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Windows 10 Changes Include Free Upgrade Option for Enterprises
Posted January 20, 2017
Windows 10 Changes Include Free Upgrade Option for Enterprises
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By Shirley Siluk. Updated January 20, 2017 9:52AM

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Developers testing Microsoft's latest Insider preview build of Windows 10 will see "a ton" of fixes to previous versions, along with new options for buying and reading e-books, the ability to choose custom accent colors and an experimental tool for controlling device power usage on a sliding scale.

Upon rolling out the new Windows 10 build yesterday, Microsoft also revealed plans to delay the launch of the "My People experience" to a later update, rather than introducing it with the Creators Update expected sometime early this year. My People is a feature that will let users pin their favorite contacts to the Windows taskbar for faster and easier messaging and document sharing.

In a separate announcement yesterday, Microsoft also said it's offering a free Windows 10 update option to Windows Enterprise Cloud Solution Provider (CSP) program subscribers. The offer will allow CSP subscribers to upgrade the operating system on devices currently running Windows 7 or Windows 8.1 without having to pay for separate upgrade licenses.

Power Slider Test at Partners' Request

The latest Insider build for PCs and mobile devices fixes numerous issues that developers had identified in the last two preview versions, Windows and Devices Group software engineer Dona Sarkar wrote yesterday on the Windows 10 blog. In addition to removing a bug that caused some devices to reboot frequently, the new build also gets rid of the Apps Corner in Windows 10 Mobile "due to decreased usage," Sarkar said.

One of the bigger changes Microsoft is introducing with this latest build is an experimental power slider option that will let some users select their preferred device power settings on a sliding scale that can be opened from the Windows taskbar. Currently visible only to some Insiders, the power slider is being tested at the request of some of Microsoft's Windows PC manufacturer partners, Sarkar said.

"Some of our Windows PC OEM partners have asked for the ability to give people a number of options for how to 'tune' their PC for different scenarios," she said. "A person playing a game, for example, might be willing to have a few less FPS [frames per second] when on a long flight if it gets them more battery life -- whereas the same person playing the same game, when near a power supply, may want top-end CPU performance to eek [sic] out every ounce of performance they can get."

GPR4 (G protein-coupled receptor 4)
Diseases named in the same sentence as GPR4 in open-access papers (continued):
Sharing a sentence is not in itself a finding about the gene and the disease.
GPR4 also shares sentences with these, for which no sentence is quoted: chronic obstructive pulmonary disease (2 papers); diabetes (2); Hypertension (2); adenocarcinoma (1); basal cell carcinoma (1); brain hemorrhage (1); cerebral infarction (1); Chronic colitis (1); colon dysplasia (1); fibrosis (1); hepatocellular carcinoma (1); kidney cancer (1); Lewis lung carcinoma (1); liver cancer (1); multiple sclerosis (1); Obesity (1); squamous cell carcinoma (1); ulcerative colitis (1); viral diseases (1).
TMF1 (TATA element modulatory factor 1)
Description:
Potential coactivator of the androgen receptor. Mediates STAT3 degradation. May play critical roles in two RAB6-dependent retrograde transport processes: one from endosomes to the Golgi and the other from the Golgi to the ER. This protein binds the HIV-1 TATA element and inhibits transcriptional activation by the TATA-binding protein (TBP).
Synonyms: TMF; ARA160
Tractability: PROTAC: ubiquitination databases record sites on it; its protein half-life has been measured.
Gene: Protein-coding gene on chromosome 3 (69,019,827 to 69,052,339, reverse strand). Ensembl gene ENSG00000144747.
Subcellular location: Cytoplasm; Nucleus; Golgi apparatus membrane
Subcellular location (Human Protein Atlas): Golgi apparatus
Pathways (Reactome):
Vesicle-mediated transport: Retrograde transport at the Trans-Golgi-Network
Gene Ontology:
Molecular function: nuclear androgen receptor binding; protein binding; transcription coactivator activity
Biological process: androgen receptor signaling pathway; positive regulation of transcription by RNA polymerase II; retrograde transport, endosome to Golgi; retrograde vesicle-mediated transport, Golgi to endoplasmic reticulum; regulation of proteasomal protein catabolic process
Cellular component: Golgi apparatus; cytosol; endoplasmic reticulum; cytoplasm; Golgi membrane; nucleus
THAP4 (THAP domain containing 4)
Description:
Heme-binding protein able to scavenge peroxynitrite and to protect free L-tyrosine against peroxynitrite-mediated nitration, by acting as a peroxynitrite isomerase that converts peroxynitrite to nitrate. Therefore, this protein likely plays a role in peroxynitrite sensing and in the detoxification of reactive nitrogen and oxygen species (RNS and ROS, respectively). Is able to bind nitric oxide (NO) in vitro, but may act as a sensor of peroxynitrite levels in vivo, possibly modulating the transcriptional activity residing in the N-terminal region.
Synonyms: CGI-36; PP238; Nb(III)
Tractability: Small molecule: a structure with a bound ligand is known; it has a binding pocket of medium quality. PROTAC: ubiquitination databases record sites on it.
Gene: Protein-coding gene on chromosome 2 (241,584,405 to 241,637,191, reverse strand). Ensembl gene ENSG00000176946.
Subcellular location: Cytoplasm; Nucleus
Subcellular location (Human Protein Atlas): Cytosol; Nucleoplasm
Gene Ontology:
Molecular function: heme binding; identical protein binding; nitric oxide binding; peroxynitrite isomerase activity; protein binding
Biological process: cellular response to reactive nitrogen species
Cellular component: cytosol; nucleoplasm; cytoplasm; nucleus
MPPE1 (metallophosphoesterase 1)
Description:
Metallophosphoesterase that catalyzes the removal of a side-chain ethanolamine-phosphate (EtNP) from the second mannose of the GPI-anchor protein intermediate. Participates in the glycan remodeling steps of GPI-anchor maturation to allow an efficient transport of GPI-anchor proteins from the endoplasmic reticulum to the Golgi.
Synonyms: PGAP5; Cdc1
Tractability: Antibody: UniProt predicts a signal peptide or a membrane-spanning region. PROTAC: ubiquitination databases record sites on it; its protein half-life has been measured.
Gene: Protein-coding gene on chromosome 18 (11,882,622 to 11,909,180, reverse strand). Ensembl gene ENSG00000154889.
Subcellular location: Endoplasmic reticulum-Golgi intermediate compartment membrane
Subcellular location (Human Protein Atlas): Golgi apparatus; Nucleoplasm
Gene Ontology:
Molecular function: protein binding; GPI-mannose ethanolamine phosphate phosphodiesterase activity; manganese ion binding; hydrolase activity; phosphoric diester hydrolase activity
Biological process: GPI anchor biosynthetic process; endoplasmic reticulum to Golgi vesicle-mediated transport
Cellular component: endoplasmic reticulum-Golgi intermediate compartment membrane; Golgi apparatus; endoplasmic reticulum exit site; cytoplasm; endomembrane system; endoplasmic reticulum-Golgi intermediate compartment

For now, the slider feature doesn't actually change a device's settings; it's appearing in this build simply to generate feedback from users, she noted.

New Windows 10 Upgrade Incentive

Many of the features being tested in the latest Windows 10 build are expected to appear in the next major consumer update, known as the Creators Update, due to arrive this spring. However, the My People feature is now not likely to appear until a subsequent update later this year

"Our goal with Windows is to deliver experiences you'll love and we've made the decision to hold this feature for the next major update to Windows," Sarkar said.

Meanwhile, enterprise users who currently subscribe to Windows via Microsoft's CSP program can now upgrade their devices to Windows 10 at no extra cost, according to Nic Fillingham, small business product manager for Windows Marketing. CSP subscribers will be able to continue using Windows 10 on those devices even if they decide later to end their CSP subscriptions, he added.

Aimed at small and midsize businesses, the E3 and E5 CSP subscriptions introduced by Microsoft last summer are priced at $7 and $14 per user per month, respectively.

"This is an important benefit addition to Windows cloud subscriptions in CSP as it enables customers who have yet to purchase a new Windows 10 device, or who missed out on the free upgrade to Windows 10 campaign, to take advantage of enterprise-grade security, managed by a trusted partner, for the price of coffee and a donut," Fillingham noted in a blog post yesterday.

According to the latest figures from Microsoft, Windows 10, the cloud-based OS launched in mid-2015, is currently running on more than 400 million devices.

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Xenophon:
Posted: 2017-01-24 @ 1:30pm PT
fantastic! a++++

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